Staff aces collide as A's open series in Texas

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Staff aces collide as A's open series in Texas

May 9, 2011

A's (18-17) vs.
TEXAS (18-17)

Coverage begins at 4:30 P.M. on Comcast SportsNet California

TEXAS (AP) -- For the second time in less than two weeks, Oakland's Trevor Cahill and Texas' C.J. Wilson will square off in a matchup of staff aces and they're coming off dominating performances.

Cahill will try to become the second six-game winner in the majors and Wilson looks to avenge his lone loss of the year Monday night when the Athletics travel to begin a three-game set with the Rangers.

On April 29 in Oakland, Cahill (5-0, 1.79 ERA) outpitched Wilson (4-1, 2.92) in the Athletics' 3-1 win. That opened a four-game set with the A's taking three in the teams' only series so far this year.

REWIND: Cahill leads A's over Wilson, Rangers in series-opener

Each pitcher went seven innings, but while Cahill overcame three walks in the first and allowed only seven hits, Wilson was tagged for three runs and nine hits.

"Trevor Cahill's always tough on us," left fielder David Murphy said. "I don't even think he had his best stuff tonight."

Cahill has more career wins over Texas than any other opponent, going 7-2 with a 2.27 ERA in 10 starts.

The right-hander will try to join Jered Weaver of the Los Angeles Angels with six wins, and reduce the second-lowest ERA in the majors behind Florida's Josh Johnson (1.68).

Oakland (18-17) and Texas (18-17) are tied for second in the AL West, two games behind Los Angeles. Last-place Seattle, with reigning AL Cy Young Award winner Felix Hernandez and budding rookie Michael Pineda, is just four games back.

"Because there is so much pitching in the division, anyone can have an opportunity," Rangers manager Ron Washington told the team's official website.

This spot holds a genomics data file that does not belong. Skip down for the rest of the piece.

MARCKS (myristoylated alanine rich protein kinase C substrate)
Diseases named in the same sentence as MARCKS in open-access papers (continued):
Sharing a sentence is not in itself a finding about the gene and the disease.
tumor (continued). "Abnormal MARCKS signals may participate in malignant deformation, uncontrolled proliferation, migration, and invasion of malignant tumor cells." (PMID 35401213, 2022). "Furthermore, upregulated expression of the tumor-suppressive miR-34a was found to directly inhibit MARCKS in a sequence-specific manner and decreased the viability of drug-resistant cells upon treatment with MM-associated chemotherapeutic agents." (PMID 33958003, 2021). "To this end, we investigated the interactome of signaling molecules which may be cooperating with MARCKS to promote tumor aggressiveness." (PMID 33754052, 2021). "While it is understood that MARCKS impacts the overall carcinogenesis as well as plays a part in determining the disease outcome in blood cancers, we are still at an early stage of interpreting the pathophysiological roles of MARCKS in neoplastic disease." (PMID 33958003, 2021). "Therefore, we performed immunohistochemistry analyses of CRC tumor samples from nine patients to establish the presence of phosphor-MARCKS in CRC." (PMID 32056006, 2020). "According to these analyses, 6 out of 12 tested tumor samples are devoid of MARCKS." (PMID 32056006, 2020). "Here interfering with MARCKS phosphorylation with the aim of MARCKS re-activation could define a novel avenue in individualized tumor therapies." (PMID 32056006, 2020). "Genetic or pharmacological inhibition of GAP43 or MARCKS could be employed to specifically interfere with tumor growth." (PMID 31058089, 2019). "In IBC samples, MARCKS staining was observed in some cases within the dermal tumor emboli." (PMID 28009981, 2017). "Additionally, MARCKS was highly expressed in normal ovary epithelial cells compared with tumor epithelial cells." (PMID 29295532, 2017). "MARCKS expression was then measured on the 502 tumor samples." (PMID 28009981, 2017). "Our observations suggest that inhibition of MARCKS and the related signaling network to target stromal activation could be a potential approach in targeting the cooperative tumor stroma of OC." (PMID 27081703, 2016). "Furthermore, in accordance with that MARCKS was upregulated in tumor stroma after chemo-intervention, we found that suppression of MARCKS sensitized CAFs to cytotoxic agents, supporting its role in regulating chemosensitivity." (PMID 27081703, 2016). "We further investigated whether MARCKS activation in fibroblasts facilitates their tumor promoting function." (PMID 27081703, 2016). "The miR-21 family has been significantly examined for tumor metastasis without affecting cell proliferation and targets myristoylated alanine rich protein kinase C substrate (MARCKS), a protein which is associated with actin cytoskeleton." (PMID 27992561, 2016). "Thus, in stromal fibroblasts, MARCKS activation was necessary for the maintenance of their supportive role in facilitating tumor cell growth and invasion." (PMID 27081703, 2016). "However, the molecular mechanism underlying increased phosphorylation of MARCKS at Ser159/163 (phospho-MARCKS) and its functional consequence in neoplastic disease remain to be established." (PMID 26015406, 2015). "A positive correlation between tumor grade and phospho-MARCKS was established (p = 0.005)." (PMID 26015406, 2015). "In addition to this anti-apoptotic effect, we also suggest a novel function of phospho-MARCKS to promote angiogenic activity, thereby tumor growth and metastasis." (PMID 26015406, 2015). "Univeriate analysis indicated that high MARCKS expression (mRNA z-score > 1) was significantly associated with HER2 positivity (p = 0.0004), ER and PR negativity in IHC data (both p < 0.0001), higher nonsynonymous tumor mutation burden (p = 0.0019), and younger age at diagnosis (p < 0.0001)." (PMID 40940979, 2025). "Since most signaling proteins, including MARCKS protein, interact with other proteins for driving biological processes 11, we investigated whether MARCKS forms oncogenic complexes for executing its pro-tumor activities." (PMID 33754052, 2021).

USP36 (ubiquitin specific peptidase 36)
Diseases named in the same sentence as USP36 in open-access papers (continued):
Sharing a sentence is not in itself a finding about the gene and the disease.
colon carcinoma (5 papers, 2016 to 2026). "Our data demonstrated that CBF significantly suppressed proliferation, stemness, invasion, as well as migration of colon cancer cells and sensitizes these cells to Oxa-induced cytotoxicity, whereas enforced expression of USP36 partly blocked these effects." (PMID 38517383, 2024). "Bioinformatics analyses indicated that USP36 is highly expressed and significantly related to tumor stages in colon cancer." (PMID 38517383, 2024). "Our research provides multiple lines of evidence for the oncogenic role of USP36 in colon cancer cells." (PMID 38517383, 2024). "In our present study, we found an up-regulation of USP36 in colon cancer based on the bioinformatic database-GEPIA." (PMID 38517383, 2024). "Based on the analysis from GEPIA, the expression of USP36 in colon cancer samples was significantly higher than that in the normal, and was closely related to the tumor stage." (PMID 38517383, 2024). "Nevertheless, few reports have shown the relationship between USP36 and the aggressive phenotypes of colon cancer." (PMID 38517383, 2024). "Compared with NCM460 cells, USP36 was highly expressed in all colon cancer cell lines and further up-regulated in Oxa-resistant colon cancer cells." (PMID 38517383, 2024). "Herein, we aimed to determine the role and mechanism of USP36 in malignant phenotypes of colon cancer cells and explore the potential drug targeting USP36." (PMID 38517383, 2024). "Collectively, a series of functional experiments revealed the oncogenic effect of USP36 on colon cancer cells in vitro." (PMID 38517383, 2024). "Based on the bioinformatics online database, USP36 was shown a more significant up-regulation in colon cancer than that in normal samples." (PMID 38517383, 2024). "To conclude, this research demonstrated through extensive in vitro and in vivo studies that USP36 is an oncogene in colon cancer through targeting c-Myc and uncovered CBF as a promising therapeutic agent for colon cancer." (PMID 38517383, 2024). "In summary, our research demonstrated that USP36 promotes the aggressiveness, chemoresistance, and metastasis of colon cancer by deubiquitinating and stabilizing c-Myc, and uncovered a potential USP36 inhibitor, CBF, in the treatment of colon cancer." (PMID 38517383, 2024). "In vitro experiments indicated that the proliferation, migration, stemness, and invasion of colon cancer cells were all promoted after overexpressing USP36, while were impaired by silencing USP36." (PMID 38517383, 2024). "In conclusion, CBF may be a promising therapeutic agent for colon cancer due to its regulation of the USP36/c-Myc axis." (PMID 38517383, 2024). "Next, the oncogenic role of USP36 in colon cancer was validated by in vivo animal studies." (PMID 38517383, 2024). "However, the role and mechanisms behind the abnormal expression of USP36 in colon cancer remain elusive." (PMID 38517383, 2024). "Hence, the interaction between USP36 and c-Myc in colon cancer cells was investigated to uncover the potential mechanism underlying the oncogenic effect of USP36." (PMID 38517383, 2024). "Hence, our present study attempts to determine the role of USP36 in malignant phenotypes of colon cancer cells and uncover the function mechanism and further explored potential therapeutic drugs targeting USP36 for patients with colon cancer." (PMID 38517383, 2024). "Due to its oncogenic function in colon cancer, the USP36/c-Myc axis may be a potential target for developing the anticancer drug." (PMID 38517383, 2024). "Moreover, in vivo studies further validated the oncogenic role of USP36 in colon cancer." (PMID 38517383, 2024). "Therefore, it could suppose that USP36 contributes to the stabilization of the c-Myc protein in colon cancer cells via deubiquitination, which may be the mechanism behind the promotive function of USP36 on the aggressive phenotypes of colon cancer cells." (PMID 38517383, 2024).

Following the initial meeting, Cahill snapped Cleveland's seven-game winning streak by allowing a run and five hits over seven innings in a 3-1 victory Wednesday.

Later that night, Wilson tied a career high with 12 strikeouts in a six-hitter as Texas topped Seattle 5-2.

"For me it's more surgical. That's the way I try to pitch. That's the way I always try to pitch," the left-hander said.

Wilson is 1-0 with a 2.84 ERA in two career home starts against Oakland.

Texas, which is continuing a nine-game homestand, lost two of three to the New York Yankees, including a 12-5 defeat Sunday. The Rangers have gone 4-10 since sweeping the Royals from April 22-24.

"We're in a little grind right now, but we have to keep battling and get out there and make a change," first baseman Mike Napoli said. "We come out to win every series. We're not playing good ball right now. We know it. We need to get out there and have good energy and make plays."

Designated hitter Michael Young went 0 for 3 Sunday after a four-hit game in the Rangers' 7-5 win the previous night. Young still leads the AL with 47 hits and is batting .341.

He's also batting .360 (9 for 25) with two homers and nine RBIs in a six-game hitting streak against Oakland, and is 6 for 21 against Cahill.

The A's opened a six-game swing by taking two of three from Kansas City, winning 5-2 Sunday. Kevin Kouzmanoff and Kurt Suzuki each homered and Conor Jackson had three hits.

49ers, McDonald agree to five-year extension

49ers, McDonald agree to five-year extension

The 49ers signed tight end Vance McDonald to a five-year contract extension through the 2021 season, the team announced late Friday.

The deal is worth $35 million, including $16 million in guaranteed money, ESPN reported.

McDonald ranks third on the 49ers with 24 catches for 391 yards and four touchdowns. He has touchdown receptions this season of 75 and 65 yards.